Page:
For Inter-faith week, the University’s Chaplaincy team organised a trip to visit the three Abrahamic faiths’ places of worship in Liverpool. Thre years of Undergraduate students and the PGCE students came together for this fantastic trip.
First year Undergraduate Hailey wrote this about the day:
Arriving at the Cathedral I thought that we had turned up at the wrong place. I had never been to a Cathedral before but this wasn’t the picture that I had in my head as to what it was meant to look like. In my head it was meant to look exactly like a church with an old brown building just much much bigger. I was in for a shock with a white building which resembled that of a large tent. Everything about this Cathedral is very modern. Going inside I was in awe.
The whole place was lit blue and I really couldn’t understand why until our very nice tour guide explained to us that this was due to the architect of the building and that the stain glass windows make the whole place change colour throughout the day symbolising that Jesus is the light. The next thing to catch my eye was a large silver sculpture just hanging from the ceiling, usually going into a church you would never see anything like this which just made this Cathedral much more interesting. This actually symbolises Jesus’ crown he wore when he was crucified. Our guide talked to us a lot about the different roles you can take within the Roman Catholic Church and also about the difference in the different types of Christians explaining why and how they were all so different.
Arriving at the synagogue I was surprised. Walking into the little hallway for some reason I imagined that when he opened the door it would look very similar to inside a Church. How naïve of me. As soon as the two men opened the doors everyone in our group all made a very similar ‘wow’ noise.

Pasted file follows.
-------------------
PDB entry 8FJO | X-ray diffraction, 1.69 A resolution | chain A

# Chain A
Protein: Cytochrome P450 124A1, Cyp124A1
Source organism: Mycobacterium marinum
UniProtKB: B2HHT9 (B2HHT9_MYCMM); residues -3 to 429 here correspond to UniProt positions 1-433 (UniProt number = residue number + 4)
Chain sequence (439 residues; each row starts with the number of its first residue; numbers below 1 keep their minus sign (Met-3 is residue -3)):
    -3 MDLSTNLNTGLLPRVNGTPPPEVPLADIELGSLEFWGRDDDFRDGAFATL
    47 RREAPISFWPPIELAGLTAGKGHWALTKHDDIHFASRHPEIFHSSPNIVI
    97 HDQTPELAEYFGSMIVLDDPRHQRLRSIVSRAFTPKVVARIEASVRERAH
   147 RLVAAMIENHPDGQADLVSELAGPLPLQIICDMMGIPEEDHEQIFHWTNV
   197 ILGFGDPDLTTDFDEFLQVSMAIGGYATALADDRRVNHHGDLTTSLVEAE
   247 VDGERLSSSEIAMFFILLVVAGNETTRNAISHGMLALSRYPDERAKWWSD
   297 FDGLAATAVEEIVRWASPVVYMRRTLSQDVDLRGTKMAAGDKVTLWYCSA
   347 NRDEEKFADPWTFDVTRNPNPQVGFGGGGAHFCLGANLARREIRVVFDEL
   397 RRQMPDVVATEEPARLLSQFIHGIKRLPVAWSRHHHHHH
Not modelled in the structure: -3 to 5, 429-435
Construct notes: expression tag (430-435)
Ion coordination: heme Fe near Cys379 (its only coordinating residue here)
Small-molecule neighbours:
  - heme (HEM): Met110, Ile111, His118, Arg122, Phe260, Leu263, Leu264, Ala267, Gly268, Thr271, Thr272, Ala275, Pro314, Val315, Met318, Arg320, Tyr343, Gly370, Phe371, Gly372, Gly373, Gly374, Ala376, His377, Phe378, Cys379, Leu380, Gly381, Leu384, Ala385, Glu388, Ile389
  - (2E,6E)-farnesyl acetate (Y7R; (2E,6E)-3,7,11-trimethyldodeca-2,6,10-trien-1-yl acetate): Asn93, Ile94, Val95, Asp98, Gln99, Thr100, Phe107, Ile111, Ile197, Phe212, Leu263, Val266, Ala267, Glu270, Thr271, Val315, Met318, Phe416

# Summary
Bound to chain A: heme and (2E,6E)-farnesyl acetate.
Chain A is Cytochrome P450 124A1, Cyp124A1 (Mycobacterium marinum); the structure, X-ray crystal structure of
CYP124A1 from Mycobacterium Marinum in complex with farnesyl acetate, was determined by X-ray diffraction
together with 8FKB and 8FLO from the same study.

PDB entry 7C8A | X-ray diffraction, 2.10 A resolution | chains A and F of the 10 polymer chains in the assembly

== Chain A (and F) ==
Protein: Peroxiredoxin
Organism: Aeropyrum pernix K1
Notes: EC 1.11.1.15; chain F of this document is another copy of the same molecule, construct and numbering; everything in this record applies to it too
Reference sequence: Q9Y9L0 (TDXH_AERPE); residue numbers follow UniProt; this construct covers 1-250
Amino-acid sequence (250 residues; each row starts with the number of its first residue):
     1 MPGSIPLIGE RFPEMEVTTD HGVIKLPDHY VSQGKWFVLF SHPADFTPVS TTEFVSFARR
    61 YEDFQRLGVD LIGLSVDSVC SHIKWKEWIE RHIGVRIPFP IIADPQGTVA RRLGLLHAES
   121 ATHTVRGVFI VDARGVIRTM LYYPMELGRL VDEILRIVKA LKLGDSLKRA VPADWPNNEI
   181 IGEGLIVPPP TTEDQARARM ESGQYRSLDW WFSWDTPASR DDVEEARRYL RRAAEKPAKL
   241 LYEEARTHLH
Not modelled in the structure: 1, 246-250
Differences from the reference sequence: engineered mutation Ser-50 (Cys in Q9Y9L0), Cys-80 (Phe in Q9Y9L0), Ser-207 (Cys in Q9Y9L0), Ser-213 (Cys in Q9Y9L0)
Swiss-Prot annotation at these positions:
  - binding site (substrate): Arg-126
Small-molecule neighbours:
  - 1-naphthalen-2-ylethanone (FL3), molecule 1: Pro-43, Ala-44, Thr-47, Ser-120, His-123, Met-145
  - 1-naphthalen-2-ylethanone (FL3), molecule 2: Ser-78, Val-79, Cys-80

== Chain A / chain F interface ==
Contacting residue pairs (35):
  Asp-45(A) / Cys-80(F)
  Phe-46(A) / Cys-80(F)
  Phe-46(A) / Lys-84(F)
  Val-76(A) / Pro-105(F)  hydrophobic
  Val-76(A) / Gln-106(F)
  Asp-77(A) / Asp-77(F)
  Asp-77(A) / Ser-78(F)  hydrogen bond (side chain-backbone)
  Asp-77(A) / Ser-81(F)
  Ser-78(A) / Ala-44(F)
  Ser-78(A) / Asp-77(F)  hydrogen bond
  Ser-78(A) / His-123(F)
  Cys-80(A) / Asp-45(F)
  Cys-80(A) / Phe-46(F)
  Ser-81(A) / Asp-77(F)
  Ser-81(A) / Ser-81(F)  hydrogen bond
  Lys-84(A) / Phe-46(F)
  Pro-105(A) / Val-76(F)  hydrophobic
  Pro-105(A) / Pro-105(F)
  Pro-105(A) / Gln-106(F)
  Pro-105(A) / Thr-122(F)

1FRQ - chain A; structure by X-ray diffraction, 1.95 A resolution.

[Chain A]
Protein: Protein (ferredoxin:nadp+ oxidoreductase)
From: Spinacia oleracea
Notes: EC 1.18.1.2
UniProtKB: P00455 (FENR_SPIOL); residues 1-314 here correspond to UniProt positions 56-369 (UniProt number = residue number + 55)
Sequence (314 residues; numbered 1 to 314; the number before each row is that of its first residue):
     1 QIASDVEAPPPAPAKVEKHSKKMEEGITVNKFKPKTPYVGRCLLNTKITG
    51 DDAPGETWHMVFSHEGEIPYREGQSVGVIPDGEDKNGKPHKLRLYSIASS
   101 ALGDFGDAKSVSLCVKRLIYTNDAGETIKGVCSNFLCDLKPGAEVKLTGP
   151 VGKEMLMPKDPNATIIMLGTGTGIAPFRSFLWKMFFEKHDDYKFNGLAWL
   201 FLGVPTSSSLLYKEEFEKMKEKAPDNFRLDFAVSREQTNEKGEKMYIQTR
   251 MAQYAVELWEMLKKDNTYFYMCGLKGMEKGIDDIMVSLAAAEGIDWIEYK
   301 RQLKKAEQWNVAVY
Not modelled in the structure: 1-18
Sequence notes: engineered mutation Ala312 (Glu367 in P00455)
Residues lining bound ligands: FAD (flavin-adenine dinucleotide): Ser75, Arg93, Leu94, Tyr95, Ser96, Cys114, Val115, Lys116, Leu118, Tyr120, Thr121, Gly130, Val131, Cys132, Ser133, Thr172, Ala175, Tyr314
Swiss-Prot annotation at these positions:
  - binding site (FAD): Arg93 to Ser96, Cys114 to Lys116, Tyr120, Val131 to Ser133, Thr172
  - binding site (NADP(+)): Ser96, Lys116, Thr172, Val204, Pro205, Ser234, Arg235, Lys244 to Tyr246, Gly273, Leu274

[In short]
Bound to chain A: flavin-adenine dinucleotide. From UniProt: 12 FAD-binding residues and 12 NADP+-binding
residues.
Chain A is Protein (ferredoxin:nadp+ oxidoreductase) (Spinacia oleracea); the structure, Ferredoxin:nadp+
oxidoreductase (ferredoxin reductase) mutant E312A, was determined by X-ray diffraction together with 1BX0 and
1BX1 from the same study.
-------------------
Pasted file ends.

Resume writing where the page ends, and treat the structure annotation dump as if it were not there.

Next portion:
It was a lot bigger than I thought it would be and I was completely surprised at how grand the whole place was, also how different it was to a church. Straight away the man started to tell us all of the different things that a Jew would believe in and do within his/her life.
He explained the whole synagogue to us, even down to explaining how the Torah was made and telling us about a fire they had in the late ‘60s. During our trip to the synagogue the university rabbi joined us and he didn’t shy away from telling us everything from marriage in Judaism to the decline that has faced its followers following World War 2. I would personally say that the synagogue was the building I was most in awe at during the trip.
Finally we arrived at the mosque (the first university group that has been allowed in to view it), this being the shortest of the three but they didn’t lack to tell us any information. While they didn’t go into depth with the beliefs involved in Islam they told us all about the building we were in and the founder of the whole thing.
Abdullah Qwilliam was the founder of this mosque, more interestingly this was the first mosque in England. Abdullah Qwilliam was an English convert who wanted to spread his faith among other people within his culture at home. The mosque was closed for a while after Abdullah’s death and Liverpool council opened it as a registry office but more recently has been reopened and they are now working on making it a fully working mosque again and replacing the old traditional things that were there at the beginning such as the organ which Abdullah used to play.
After being there a short while we were asked to move to a different room as it was time to do the call for prayer, I had never heard this before and thought that it was amazing. I would to go back again soon when they have finished restoring it back to the way it used to be.
You can read the rest of Hailey’s blogs here: https://haileyhill14.wordpress.com/